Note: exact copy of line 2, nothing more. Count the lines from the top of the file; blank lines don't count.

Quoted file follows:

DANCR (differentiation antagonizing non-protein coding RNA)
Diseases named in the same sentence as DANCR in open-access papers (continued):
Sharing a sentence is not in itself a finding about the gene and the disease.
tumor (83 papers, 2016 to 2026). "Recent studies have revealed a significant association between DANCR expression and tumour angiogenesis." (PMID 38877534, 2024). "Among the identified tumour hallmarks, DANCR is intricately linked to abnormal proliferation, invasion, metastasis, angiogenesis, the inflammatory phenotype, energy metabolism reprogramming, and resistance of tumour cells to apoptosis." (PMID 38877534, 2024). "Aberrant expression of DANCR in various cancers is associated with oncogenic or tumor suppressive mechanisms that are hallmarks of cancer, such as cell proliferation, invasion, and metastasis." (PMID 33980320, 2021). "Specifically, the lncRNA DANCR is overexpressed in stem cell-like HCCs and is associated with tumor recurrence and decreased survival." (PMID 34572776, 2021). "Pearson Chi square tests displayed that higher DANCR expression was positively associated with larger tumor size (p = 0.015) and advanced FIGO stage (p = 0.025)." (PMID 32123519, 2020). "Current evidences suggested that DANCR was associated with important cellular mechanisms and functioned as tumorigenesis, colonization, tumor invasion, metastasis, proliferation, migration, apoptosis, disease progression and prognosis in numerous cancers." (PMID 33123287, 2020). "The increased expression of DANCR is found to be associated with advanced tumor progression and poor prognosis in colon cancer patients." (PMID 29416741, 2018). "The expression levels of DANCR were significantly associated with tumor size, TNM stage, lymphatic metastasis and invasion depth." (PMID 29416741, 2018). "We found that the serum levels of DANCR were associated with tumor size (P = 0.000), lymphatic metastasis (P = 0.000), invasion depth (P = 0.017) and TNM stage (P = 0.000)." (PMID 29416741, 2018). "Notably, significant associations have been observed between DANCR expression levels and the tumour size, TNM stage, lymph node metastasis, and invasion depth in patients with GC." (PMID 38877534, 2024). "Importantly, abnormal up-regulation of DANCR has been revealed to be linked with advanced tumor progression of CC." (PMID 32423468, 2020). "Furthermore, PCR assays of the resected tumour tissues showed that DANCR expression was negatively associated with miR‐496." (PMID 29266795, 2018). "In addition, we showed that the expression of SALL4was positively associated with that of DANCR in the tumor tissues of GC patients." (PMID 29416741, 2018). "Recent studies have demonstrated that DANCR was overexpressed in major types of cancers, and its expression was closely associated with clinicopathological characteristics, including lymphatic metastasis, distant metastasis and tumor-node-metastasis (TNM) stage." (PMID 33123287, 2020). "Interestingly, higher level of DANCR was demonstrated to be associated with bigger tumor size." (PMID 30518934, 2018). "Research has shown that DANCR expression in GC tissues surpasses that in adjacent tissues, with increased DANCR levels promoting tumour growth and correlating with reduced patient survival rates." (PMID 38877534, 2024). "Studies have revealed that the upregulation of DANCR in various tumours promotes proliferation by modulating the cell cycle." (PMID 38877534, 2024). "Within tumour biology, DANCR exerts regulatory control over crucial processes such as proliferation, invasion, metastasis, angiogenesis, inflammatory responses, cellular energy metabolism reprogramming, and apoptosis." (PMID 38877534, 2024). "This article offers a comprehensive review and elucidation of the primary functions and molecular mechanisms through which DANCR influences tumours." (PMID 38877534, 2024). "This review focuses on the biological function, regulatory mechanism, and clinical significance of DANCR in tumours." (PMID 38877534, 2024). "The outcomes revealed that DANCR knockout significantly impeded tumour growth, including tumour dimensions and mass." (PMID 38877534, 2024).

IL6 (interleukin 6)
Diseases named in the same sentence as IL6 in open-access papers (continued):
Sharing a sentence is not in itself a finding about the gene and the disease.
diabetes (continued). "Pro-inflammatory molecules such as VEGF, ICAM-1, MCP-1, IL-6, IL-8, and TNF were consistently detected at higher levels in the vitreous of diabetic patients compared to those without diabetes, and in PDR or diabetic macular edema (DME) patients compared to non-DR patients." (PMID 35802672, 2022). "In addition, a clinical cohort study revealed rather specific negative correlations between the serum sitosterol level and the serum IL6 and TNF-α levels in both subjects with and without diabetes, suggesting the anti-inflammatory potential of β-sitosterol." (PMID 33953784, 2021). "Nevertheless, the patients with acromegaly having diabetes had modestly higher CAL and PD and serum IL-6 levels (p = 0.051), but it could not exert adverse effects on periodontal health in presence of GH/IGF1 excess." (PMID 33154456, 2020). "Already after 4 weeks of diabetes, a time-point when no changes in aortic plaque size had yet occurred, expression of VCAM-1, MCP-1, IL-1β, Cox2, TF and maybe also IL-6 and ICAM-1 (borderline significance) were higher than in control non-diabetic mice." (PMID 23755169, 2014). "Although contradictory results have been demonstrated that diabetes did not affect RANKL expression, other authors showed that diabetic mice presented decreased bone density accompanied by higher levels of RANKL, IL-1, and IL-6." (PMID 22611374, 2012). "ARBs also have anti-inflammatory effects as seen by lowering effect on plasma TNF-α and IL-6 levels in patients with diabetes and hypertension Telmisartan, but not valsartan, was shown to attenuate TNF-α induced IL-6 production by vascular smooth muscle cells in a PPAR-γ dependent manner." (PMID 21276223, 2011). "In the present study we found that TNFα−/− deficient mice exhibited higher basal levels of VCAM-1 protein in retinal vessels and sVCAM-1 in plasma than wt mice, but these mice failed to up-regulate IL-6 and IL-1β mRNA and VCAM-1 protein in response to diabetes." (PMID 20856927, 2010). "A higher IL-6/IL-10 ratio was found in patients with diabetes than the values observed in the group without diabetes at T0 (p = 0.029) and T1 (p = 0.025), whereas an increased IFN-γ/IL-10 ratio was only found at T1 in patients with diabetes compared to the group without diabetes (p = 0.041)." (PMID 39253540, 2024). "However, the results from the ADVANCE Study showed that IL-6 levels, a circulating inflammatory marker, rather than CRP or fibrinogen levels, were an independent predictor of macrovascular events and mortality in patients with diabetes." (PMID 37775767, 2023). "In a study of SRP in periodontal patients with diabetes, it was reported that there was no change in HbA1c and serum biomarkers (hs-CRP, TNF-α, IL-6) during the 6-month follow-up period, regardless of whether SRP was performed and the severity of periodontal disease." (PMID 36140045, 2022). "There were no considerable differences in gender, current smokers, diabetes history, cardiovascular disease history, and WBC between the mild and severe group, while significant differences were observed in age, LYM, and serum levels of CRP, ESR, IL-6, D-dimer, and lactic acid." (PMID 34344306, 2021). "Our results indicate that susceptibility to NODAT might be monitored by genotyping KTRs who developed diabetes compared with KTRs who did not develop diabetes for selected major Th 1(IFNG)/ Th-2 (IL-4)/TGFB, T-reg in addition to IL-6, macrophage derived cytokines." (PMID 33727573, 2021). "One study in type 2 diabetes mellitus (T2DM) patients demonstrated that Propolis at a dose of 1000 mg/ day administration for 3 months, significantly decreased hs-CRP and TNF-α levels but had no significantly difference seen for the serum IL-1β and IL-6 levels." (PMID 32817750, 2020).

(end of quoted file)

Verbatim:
Diseases named in the same sentence as DANCR in open-access papers (continued):